what recourse we do we have when a NW simply does not pay?

2 replies
so I guess many of us have been there. We create the money wait for our check/payment/ after a few weeks/months you realize you aren't going to see it. No reason, no response.

So do we have any re-course? Anyone filed a calim for non payment? I think you know which NW this (F.F) is but as a matter of principle I want my payment. To receive no reply to 2 months of asking where my check is is damm right annoying/rude and wrong!
#pay #recourse #simply
  • Profile picture of the author Kenster
    If the network is legit and reputable and you promoted the offer abiding by all terms, then 99.99% of the times you will get paid and paid on time. If you didn't promote abiding by all terms and conditions, then you may not get paid and there isn't much worthwhile recourse because terms are terms to protect the network.

    If the network is not reputable, then whether you promoted correctly or not, there is little recourse. Many of these scam networks are based in other countries and it would cost you more to track the network down than your actual commission, and the case wouldn't be frivolous so you wouldn't be able to sue for your legal fees.


    At the end of the day, the truth about litigation and recourse is that in a majority of cases it will cost more to litigate than the actual amount you are owed so it's simply not worth it. If you are denied commissions of $50,000, that's a different story but for the people who are owed $500 or $2,500...its a lot of work effort and money you will need to spend to try and get your money.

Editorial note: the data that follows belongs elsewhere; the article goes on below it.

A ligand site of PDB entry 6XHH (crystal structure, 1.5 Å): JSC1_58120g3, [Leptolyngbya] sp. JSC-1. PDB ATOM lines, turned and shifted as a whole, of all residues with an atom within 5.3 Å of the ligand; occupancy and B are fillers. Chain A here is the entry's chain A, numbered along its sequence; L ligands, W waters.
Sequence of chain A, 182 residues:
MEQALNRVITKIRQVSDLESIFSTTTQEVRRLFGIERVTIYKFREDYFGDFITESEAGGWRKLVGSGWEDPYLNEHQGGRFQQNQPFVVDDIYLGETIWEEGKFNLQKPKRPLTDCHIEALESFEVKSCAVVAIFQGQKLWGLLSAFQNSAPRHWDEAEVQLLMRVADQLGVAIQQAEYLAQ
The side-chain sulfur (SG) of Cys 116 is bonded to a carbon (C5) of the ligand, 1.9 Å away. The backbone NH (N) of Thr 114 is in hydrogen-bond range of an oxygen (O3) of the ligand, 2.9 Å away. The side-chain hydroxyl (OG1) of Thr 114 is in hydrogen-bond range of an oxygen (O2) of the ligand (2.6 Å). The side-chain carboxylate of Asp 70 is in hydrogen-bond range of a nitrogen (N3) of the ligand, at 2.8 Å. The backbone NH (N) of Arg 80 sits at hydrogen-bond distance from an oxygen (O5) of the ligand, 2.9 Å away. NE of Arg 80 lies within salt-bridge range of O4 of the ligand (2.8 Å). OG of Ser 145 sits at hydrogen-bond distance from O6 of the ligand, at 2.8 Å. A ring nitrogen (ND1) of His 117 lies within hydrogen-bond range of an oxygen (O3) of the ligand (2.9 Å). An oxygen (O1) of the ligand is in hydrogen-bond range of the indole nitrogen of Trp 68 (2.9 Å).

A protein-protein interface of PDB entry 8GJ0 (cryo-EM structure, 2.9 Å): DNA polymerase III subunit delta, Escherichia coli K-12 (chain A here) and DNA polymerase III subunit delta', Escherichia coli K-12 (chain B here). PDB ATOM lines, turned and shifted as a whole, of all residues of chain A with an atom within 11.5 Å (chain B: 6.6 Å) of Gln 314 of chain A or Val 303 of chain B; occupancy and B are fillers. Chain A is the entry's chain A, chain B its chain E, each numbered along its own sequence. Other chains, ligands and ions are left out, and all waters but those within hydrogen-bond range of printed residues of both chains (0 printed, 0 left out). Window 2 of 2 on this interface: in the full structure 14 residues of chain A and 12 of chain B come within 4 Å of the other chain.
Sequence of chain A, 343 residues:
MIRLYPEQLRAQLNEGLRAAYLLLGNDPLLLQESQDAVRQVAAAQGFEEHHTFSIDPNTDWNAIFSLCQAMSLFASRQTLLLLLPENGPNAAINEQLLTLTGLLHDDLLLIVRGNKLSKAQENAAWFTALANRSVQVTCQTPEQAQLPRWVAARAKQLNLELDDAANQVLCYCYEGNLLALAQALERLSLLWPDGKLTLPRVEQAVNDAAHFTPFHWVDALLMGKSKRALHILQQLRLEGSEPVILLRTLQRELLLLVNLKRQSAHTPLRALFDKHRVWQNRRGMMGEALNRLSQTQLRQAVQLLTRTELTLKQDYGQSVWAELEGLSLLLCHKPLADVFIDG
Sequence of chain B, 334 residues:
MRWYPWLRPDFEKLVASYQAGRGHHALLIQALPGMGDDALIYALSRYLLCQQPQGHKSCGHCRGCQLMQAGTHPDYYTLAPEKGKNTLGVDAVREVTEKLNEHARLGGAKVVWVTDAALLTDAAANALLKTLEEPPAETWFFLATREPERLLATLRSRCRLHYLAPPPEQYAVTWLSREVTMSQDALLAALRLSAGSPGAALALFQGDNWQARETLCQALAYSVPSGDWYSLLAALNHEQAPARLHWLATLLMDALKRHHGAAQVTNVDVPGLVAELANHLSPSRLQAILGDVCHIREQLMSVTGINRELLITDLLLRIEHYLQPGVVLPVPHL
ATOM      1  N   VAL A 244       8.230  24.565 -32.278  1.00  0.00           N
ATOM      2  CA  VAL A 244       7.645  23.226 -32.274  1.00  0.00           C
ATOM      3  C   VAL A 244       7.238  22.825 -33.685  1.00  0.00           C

This is why a majority of these disputes never go anywhere.

    Just my opinions!
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  • Profile picture of the author LeadBoltBrian
    Kenster is right. If you're sticking with the bigger networks, you certainly have the best situation of being paid provided that your revenue was generated within the clearly stated guidelines. That may seem obvious but there are plenty of publishers who act surprised when they fail to receive payment from an unproven network or have knowingly delivered faulty leads. If you fall into the former, it's definitely an unfortunate reality.

    As far as recourse goes, you really have to justify whether or not it's worth pursuing legally - principle or not. You many want to consult with a legal team of sorts and determine what the course of action should be, if any. Hopefully you get what's owed to you.
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